Elements of a Strong Powerful Brand

Here  are four elements aside from the stickiness factor to keep in mind when creating (or re-thinking) your brand strategy.

If your brand can deliver all four of these items, you are well on your way to reaping the rewards of a successful brand strategy.

Without  Writing or Explaining Much, Let’s Dive in on Our Points Right away

 

1.    An Emotional Connection with Your Brand Promise

A “promise” is in itself an emotional thing.

Making a promise instills a level of trust that will be stripped away (and then some) if broken.

An effective brand promise is simple, dependable, unforgettable, inspiring, and allows you to communicate your deepest core values to your customers.

64% of people cite “shared values as a reason why they have a relationship with a brand.

Your brand promise is essentially your way of saying “this is what you can expect from us, this is what we promise to deliver.”

People develop an emotional connection when they have repeated experiences (whether positive or negative). When people develop a positive connection with your promise and have consistent good experiences with your company, they are going to be more apt to continually purchasing from you, recommending you to their friends, and becoming your brand ambassadors.

Without this emotional cycle, a brand will fall flat and will not be able to deliver on the desired objectives, which is why developing and executing a powerful brand promise is critical.

 

2.    A Clear Brand Vision

Where a brand promise is meant to inspire  customers, a brand vision is more internally focused. The vision is the idea behind a brand that guides it toward the future. Remember when we discussed thinking about where you want your brand to be in 1, 5, and 10 years down the road?

This mental forecast helps make up your brand vision.

Having a clear brand vision not only keeps the strategy aligned over time, but it also keeps your internal stakeholders like employees and investors inspired. Your brand vision helps dictate your company culture and what you hope for the future.

And as famously quoted by Leadership guru Simon Sinek, “The goal is to do business with people who believe what you believe.”

Adopting a thoughtful brand vision can influence who will play a role in growing your company and how committed they will be to see the vision come to fruition.

 

3.    Memorability and Uniqueness

Branding is one of the main ways you can differentiate yourself from your competitors.

Good brand identity elements are those that can be remembered quickly and associated easily with the company they represent.

It’s not just about the identity though. As Neil Patel so eloquently puts it, “what makes a brand truly memorable is what it offers.”

Your unique selling proposition is the thing that sets you apart.

Make sure your brand identity and USP speak to your customers, represents your vision and promise, and are not easily confused with any other companies – whether in your space or otherwise.

 

4.    Brand Consistency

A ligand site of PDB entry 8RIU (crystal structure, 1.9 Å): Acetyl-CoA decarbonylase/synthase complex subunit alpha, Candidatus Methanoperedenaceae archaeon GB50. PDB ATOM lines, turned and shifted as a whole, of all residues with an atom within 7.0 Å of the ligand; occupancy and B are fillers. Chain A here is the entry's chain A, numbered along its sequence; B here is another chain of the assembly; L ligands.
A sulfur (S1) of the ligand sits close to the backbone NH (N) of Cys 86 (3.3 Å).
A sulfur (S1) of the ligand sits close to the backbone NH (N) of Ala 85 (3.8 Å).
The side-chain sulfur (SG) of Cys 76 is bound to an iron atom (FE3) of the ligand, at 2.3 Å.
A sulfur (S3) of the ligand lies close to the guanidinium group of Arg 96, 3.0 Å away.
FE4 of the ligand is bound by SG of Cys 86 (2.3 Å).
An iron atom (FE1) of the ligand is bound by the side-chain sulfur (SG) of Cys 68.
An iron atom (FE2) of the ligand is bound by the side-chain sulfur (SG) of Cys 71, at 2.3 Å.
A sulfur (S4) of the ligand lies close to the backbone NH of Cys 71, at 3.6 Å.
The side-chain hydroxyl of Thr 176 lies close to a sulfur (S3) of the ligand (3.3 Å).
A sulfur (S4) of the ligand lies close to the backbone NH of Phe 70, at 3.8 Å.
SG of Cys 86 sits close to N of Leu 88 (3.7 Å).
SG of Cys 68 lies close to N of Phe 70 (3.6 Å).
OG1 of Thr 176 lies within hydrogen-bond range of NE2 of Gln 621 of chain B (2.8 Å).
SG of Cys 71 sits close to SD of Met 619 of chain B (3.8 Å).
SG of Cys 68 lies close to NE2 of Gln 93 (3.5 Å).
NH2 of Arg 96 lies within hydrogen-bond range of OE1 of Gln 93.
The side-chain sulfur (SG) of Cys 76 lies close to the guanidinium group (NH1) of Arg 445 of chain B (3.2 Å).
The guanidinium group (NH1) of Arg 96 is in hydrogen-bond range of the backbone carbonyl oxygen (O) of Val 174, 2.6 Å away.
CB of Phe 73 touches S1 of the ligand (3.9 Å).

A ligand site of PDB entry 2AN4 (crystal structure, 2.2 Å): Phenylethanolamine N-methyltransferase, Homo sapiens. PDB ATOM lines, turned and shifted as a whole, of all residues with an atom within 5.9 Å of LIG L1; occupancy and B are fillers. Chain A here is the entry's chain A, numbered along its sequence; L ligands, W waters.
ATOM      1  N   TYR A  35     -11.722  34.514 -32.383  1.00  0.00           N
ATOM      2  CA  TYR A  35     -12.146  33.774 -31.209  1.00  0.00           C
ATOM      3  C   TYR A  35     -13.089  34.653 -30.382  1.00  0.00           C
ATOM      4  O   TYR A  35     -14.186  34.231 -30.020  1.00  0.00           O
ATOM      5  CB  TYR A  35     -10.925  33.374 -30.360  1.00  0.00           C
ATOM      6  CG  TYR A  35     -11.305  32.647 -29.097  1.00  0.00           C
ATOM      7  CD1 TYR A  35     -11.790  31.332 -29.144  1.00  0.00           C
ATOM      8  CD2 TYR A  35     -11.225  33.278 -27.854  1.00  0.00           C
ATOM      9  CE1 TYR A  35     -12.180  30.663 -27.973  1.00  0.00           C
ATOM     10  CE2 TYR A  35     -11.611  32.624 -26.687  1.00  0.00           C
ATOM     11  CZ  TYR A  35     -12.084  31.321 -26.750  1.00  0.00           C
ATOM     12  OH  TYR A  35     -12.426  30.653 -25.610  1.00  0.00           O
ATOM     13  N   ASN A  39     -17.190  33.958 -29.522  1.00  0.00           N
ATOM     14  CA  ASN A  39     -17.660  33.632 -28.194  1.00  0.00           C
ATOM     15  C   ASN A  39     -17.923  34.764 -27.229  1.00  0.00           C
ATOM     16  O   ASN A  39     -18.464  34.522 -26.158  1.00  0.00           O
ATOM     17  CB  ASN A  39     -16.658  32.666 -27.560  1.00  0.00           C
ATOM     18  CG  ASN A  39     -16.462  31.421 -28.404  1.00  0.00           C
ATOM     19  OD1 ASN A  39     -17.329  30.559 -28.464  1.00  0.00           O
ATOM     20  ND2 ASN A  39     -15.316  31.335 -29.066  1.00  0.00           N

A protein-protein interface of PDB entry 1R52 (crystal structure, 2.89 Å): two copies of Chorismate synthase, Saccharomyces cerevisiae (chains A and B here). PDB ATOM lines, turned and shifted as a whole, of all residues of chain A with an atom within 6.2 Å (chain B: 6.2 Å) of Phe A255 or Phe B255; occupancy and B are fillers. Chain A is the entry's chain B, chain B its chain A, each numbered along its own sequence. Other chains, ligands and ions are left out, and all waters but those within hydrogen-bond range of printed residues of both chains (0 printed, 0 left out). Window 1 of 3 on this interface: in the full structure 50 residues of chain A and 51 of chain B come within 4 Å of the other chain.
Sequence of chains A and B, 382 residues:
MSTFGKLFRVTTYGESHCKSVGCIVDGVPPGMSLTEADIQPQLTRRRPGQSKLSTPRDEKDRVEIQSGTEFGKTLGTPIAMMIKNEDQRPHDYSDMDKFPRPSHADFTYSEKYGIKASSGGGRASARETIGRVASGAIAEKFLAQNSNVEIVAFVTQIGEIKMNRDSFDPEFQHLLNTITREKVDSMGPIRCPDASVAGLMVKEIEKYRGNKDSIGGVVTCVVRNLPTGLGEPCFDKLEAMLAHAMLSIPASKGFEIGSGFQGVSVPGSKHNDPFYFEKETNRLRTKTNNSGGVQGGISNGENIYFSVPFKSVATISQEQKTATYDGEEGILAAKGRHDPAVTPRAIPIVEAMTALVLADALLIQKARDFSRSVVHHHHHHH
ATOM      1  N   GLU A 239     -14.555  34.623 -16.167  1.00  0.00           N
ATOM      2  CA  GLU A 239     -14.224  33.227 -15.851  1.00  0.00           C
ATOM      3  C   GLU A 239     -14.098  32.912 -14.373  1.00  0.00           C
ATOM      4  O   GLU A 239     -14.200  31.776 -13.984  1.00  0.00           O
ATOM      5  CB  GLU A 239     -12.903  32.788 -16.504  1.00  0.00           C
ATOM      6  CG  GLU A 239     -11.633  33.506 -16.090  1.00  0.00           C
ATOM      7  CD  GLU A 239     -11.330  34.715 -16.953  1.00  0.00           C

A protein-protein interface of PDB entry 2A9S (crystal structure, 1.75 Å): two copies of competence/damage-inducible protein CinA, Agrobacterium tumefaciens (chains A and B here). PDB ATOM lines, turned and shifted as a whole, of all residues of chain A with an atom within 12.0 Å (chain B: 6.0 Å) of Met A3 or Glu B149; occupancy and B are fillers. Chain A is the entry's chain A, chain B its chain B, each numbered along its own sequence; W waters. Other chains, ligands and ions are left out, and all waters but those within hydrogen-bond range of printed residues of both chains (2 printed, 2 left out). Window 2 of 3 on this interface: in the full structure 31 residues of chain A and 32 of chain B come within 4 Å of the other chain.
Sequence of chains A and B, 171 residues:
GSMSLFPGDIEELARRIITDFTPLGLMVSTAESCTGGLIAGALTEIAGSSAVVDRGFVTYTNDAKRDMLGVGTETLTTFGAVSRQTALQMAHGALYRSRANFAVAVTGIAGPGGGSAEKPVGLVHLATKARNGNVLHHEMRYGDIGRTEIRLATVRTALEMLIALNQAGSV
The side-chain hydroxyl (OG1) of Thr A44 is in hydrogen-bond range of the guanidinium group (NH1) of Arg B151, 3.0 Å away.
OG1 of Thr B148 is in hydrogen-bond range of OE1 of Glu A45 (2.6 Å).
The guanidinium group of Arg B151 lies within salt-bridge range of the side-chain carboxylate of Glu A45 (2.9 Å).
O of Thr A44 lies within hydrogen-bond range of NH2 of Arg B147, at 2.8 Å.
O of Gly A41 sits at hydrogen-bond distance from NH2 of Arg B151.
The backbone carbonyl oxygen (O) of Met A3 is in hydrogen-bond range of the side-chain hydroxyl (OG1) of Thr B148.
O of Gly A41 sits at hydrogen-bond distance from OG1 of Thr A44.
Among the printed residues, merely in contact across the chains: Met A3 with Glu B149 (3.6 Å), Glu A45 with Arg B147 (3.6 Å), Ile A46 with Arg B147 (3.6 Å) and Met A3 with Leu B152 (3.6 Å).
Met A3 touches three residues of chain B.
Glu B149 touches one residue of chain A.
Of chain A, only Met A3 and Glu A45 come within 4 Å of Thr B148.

Familiarity doesn’t always breed contempt.

For those looking to build and establish a consistent brand, it breeds top-of-mind awareness. If the aesthetics, message, and tone are consistent and authentic, you can establish trust.

Consistency is key because there are multiple potential touchpoints your customer may experience with your brand.

Microsoft, for example, is one of the leading B2B brands and maintains consistency across all mediums. It has Been named the world’s most valuable B2B brand according to the first annual BrandZ™ ranking of the Top 20 Most Valuable B2B Brands.

Everything from digital, to print, to company signage is easily recognizable.

Maintaining consistent messages, aesthetics, tones, and values will help establish a secure level of credibility. Your copy should maintain a specific tone of voice, though it may be tailored for each platform. Your imagery and logo should have a similar aesthetic across all platforms.

These strategies will give you an air of dependability. Brand awareness is also an ancillary benefit of consistency.

From display ads to AdWords to Instagram Stories… even if someone scrolls past your content because they do not see the immediate value or they’re looking for something else, that name, that logo, that tone of voice, YOUR message, helps it all build into the top-of-the-mind awareness, increasing the likelihood of a future click, conversion, and ultimately, ongoing positive relationship.

 

Let’s Take a Clue of a Brand Consistency in Action 

Steve Jobs, the brilliant innovator and technological pioneer, was known for being a brash and abrasive tyrant. Often bending reality and lying to his staff in order to achieve unattainable goals.

He won arguments even when all the data was against him.

Because he was Steve Jobs. He didn’t make mistakes.

However, on occasion, he would cop to one. When it came to the logo placement for one of the original Apple laptops, Steve admitted, he had made a mistake.

Steve Jobs’ creed was enhancing the user experience, which boiled down to simplicity. Originally, the logo was upright when the laptop was closed in order for the consumer to know which end to open the computer from.

As technology advanced and the trends of portable computing gained widespread adoption, Apple realized, though the owner of the laptop would see the logo occasionally, the rest of the world would see an upside-down Apple logo.

Ultimately, Apple determined the customer would quickly correct the error of opening the wrong side.

“Opening a laptop from the wrong end is a self-correcting problem that only lasts a few seconds. However, viewing the upside logo is a problem that lasts indefinitely.” – Joe Moreno, Apple Engineer

Any lesson we can learn from Apple?

 

Leave a Reply

Your email address will not be published. Required fields are marked *